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British Leyland

Volume 976: debated on Tuesday 20 November 1979

The text on this page has been created from Hansard archive content, it may contain typographical errors.

With permission, Mr. Speaker, I should like to make a statement about the British Leyland 1980 corporate plan. In reviewing the plan, the Government have borne very much in mind their responsibilities to the taxpayer as well as to all those concerned with the future of BL. I am bound to say that the situation is not encouraging. The company continues to be in a poor financial state and faces strong competitive pressures in the 1980s. Only with very substantial improvements in BL's all round performance will the company survive. Success cannot by any means be guaranteed.

Details of BL's recent performance and of the plan are contained in a report by the staff of the National Enterprise Board, which I have today placed in the Library of the House and in the Vote Office.

The plan offers, in the BL board's view, the only feasible strategy which could give BL the chance of being viable. The chairman has writen to assure me that, if the Government decide to support the plan, the board and management will pursue it with the utmost vigour. However, in the same letter—which I am publishing in the Official Report—the chairman states clearly that if there is a significant shortfall in cash flow whether due to major disruptions through internal or external strikes, or to delays in any of its programmes for investment and launch of new products, restructuring and redundancies or for improving productivity and working practices, or to any other cause internal or external, the board will abandon the plan.

The plan envisages a requirement for £297 million of public funds in 1980, with a further £133 million between 1981 and 1983. These two sums together represent the £225 million balance of the original Ryder £1,000 million, plus £205 million to meet the cost of redundancies and closures under the management's restructuring programme. The company seeks approval at this stage for only its 1980 requirements.

In the light of the chairman's letter, the Government have decided to fund the plan up to the end of 1980–81 by the provision of £150 million in equity form, with an additional facility on which BL would be entitled to draw on evidence of need up to a maximum of a further £150 million. In addition, we accept the BL board's request for conversion to equity of the £150 million loans provided in 1977. The Government will also be looking to BL to contribute to funding needs from its internal resources, including the disposal of assets where this makes commercial sense. To the extent that the plan calls for funds going beyond the Ryder £1,000 million, clearance from the Common Market Commission will be necessary.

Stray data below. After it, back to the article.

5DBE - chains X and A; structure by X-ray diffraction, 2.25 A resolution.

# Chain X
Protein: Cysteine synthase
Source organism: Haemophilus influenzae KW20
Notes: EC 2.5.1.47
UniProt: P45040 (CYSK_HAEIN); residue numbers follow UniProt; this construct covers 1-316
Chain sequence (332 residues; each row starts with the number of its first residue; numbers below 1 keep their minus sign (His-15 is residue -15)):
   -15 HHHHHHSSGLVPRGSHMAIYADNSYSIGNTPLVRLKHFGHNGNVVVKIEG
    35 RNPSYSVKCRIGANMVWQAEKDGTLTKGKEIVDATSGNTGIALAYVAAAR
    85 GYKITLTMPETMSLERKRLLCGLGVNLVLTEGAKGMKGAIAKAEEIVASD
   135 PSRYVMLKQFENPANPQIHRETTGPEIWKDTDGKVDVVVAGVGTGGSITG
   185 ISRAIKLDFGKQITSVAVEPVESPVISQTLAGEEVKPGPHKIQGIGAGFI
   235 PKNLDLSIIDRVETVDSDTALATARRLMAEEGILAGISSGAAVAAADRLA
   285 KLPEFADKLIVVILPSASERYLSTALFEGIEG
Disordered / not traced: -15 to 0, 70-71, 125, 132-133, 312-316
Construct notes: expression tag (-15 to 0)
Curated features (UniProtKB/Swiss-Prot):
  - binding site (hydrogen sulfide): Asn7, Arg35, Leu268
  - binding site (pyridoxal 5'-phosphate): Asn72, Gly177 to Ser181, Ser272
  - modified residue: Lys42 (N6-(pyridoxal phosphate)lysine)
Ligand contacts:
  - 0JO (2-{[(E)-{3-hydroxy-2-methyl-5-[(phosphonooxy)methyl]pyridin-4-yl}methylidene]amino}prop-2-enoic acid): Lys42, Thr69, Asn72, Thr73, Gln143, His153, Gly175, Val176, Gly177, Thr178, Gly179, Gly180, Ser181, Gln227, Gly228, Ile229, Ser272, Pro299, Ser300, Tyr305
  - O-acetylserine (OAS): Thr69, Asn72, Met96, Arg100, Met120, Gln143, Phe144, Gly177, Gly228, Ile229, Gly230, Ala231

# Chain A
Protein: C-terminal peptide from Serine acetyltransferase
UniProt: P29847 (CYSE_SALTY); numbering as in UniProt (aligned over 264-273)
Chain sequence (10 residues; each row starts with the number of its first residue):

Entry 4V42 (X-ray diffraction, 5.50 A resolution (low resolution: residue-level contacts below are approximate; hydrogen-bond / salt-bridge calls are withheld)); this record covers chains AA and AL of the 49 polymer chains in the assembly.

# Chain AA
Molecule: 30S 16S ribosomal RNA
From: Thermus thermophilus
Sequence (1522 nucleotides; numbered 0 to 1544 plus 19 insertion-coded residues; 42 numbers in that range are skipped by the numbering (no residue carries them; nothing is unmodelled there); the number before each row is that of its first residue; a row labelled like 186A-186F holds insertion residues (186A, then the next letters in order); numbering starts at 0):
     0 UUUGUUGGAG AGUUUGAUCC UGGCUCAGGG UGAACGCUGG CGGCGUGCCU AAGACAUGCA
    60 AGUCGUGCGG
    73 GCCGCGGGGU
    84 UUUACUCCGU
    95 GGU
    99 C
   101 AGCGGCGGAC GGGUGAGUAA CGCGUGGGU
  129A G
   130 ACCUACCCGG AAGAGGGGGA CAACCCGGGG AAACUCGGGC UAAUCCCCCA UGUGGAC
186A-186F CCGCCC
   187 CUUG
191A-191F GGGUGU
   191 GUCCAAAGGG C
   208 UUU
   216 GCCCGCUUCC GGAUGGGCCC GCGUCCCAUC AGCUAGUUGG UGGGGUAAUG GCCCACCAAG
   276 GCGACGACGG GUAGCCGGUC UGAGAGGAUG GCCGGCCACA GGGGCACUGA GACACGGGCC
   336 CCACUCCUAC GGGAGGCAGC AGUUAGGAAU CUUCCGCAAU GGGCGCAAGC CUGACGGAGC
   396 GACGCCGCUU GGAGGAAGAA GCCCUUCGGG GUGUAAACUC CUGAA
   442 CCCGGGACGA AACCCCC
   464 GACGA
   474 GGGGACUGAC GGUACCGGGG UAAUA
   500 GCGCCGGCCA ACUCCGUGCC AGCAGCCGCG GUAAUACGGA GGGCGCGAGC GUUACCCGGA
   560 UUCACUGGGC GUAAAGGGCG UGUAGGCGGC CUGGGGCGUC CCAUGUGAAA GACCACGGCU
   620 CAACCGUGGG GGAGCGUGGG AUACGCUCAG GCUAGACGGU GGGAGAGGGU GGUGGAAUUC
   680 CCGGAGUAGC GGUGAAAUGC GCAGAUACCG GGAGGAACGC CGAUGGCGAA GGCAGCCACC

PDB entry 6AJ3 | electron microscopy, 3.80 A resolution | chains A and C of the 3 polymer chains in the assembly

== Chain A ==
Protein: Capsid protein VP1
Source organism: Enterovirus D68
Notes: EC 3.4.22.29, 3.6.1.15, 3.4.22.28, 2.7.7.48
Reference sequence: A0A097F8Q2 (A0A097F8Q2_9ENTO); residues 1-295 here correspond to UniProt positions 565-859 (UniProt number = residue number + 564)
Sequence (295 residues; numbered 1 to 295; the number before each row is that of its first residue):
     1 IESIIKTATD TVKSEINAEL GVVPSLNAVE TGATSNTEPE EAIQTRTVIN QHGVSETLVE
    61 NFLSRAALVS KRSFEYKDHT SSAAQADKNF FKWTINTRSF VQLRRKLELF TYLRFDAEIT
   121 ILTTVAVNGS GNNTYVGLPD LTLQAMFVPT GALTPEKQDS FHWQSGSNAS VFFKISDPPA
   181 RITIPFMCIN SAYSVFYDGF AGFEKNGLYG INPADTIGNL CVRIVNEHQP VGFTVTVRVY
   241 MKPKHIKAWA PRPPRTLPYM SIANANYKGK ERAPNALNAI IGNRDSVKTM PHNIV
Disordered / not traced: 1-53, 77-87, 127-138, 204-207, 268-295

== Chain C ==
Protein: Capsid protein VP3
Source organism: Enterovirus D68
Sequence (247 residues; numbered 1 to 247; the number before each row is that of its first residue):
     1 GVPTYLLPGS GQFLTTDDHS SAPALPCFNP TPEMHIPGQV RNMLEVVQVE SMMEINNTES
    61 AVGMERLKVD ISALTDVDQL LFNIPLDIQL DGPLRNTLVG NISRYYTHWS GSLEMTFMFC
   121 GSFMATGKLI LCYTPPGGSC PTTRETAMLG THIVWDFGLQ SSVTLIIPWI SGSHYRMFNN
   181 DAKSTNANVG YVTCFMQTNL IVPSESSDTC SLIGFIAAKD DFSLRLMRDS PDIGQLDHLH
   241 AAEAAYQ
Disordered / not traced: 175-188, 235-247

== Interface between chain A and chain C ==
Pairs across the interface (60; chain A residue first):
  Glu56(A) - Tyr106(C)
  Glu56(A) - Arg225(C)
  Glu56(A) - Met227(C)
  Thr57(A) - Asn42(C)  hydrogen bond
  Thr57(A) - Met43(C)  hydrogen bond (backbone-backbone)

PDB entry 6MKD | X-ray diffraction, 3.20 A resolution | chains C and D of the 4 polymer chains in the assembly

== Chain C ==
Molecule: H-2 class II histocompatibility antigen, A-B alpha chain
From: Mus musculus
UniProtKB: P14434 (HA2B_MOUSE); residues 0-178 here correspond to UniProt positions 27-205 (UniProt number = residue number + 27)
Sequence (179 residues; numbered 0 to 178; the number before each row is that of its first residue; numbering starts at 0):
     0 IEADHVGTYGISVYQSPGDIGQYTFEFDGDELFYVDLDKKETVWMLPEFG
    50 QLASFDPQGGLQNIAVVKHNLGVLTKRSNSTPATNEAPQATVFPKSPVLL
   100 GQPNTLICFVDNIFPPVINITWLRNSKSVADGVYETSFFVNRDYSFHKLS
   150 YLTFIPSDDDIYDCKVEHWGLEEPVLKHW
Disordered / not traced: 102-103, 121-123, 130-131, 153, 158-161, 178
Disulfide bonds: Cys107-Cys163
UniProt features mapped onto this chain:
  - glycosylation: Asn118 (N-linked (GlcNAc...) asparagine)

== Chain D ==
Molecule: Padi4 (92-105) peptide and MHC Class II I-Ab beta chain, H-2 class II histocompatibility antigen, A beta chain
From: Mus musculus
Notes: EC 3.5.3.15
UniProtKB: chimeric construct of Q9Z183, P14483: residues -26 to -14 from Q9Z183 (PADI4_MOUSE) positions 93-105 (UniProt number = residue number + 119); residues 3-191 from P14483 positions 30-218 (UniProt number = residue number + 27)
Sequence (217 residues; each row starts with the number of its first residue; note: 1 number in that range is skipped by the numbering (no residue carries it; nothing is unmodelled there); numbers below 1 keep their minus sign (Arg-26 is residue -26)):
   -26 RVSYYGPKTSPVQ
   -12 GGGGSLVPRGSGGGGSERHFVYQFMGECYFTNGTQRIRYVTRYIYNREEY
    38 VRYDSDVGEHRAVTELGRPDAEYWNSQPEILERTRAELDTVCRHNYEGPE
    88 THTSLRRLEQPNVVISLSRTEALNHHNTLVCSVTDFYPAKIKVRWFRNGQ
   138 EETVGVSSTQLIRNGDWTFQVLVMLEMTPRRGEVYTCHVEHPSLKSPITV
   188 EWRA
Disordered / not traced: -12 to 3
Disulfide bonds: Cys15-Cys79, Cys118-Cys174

I am sure that right hon. and hon. Members on both sides will join with me in wishing the BL board, management and work force success in the task that lies ahead.

The Secretary of State said that success cannot be guaranteed. Does he agree that the key to BL's future lies in the new model programme? As a new model takes about four years to reach fruition, and as his plans end in 1980–81, how does he propose to guarantee that the new model programme, should it be the right one, is able to continue?

Secondly, as the statement implies—as I believe that it does—that there will be significant sale of commercial assets, which assets does he believe, or has BL told him, it would make commercial sense to sell?

Finally, as France and Germany in particular find it necessary to invest at least double the amount about which BL is now talking, how much more of our domestic market does the right hon. Gentleman feel that he is able to see disappear to our foreign competitors without himself being willing to provide the investment funds?

The plan goes up to 1985, but the only finance requested by the BL board is for 1980. It is true that new models are an essential part of the plan. It is intended that one new car model will be launched in 1980, and new truck models will also emerge during that year. Therefore, to some extent, they are imminent. However, while new models are vital, they are not the only component of success. There are also pro- ductivity and quality. As to disposals, the judgment on them is for the management.